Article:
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Bank Failures

BUSINESS
January 31, 2009 | Times Staff and Wire Reports
Federal regulators have closed three banks in Utah, Florida and Maryland, bringing to six the total number of failures this year. The Federal Deposit Insurance Corp. was appointed receiver of the banks: MagnetBank of Salt Lake City; Ocala National Bank of Ocala, Fla.; and Suburban Federal Savings Bank in Crofton, Md.
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BUSINESS
January 6, 2009 | E. Scott Reckard
Say goodbye to IndyMac. The name, at least. The investors buying failed IndyMac Federal Bank from regulators intend to rename the Pasadena savings and loan, although they haven't yet picked a new name, a spokesman said Monday. The old name is "obviously" a liability, said George Sard, a spokesman for the investment group, IMB Management Holdings. IndyMac was one of the largest bank failures in U.S. history, brought down last summer by soured variable-rate mortgages and a run on deposits.
BUSINESS
December 6, 2008 | Times Wire Reports
Regulators have shut down First Georgia Community Bank, the 23rd U.S. bank to fail this year. The Federal Deposit Insurance Corp. has been appointed receiver of the bank, located in Jackson. It had $237.5 million in assets and $197.4 million in deposits as of Nov. 7. Customers will still have full access to their deposits, the FDIC said.
BUSINESS
November 22, 2008 | E. Scott Reckard and Tiffany Hsu, Reckard and Hsu are Times staff writers.
Federal regulators seized Downey Savings & Loan and PFF Bank & Trust late Friday, saying hundreds of millions of dollars in bad loans from the housing bubble had rendered the Southern California banking fixtures unsound. The banks' branches will continue operating as usual under the ownership of Minneapolis-based U.S. Bank, one of the country's largest banks, and no depositors will lose any money because of the failures, regulators said. Newport Beach-based Downey lost $547.
WORLD
November 10, 2008 | Sebastian Rotella, Rotella is a Times staff writer.
Months before the global financial meltdown this fall, the talk in the boisterous cafes of Rome and Madrid had turned from sports and politics to economic woes. Despite increasingly bleak outlooks, however, the international financial panic did not hit Italy and Spain as hard as other European nations. Unlike France, Britain or Germany, there have been no major bank failures or rushed bank rescues south of the Alps or the Pyrenees. Why? The reasons range from the prudence and discipline of institutions and individuals to the existence of large informal economies, analysts say. Not to mention remaining a bit old-fashioned amid modernization.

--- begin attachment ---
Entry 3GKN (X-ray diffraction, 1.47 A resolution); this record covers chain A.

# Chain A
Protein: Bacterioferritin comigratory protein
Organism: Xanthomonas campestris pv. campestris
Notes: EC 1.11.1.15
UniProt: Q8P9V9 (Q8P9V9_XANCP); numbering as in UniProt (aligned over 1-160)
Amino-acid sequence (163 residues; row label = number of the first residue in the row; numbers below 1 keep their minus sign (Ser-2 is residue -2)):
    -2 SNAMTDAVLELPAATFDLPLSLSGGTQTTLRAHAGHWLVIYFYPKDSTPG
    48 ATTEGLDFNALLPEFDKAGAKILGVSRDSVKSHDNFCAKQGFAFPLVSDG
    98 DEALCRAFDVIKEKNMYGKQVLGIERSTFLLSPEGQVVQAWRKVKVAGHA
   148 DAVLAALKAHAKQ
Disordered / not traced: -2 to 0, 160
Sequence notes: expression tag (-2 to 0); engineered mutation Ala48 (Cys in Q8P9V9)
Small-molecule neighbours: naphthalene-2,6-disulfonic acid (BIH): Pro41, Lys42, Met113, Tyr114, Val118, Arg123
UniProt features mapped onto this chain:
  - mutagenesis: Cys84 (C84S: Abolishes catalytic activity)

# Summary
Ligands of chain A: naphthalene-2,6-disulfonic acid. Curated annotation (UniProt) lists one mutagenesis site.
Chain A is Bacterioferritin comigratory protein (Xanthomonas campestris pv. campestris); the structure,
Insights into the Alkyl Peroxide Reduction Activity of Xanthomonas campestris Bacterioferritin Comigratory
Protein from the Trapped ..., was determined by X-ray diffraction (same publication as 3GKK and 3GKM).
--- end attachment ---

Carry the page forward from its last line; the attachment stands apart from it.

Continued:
BUSINESS
November 8, 2008 | E. Scott Reckard, Reckard is a Times staff writer.
Crippled by loans to Inland Empire developers and home builders, Security Pacific Bank of West Los Angeles was shut down Friday by regulators, who said L.A.-based Pacific Western Bank would take over its four branches. Depositors of the failed bank will have their $450 million in accounts transferred to 60-branch Pacific Western, which also is buying some of Security Pacific's loans, the California Department of Financial Institutions and the Federal Deposit Insurance Corp. said.
CALIFORNIA | LOCAL
October 16, 2008 | Richard C. Paddock, Times Staff Writer
Ever since the beavers arrived here in John Muir's adopted hometown, the human residents have been divided. Some wanted to save them. Others wanted to kill them. The first two beavers swam up from the delta in 2006 and began building lodges and dams in the creek that runs through downtown. Their construction work has caused some property owners along the creek to worry that all that burrowing will undermine their buildings and cause major damage.
BUSINESS
October 15, 2008 | Michael A. Hiltzik and E. Scott Reckard, Times Staff Writers
By flooding the U.S. banking system with hundreds of billions of dollars in cheap capital, the government could find itself funding the most dramatic change in the nation's financial landscape since the deregulation drive of the 1980s. That's because the Treasury secretary and bank regulators will decide which banks get an infusion of government money, and which will be denied.
NATIONAL
October 15, 2008 | Maeve Reston, Times Staff Writer
In an effort to seize the initiative in tackling the nation's financial troubles, John McCain on Tuesday outlined a $52.5-billion package of new tax breaks that he said would stimulate the economy and ease the money problems of many Americans. Aiming his pitch largely at senior citizens who could be crucial swing voters in states with older populations such as Pennsylvania, McCain said he would lower the tax rate on their withdrawals from retirement accounts to 10% this year and next.
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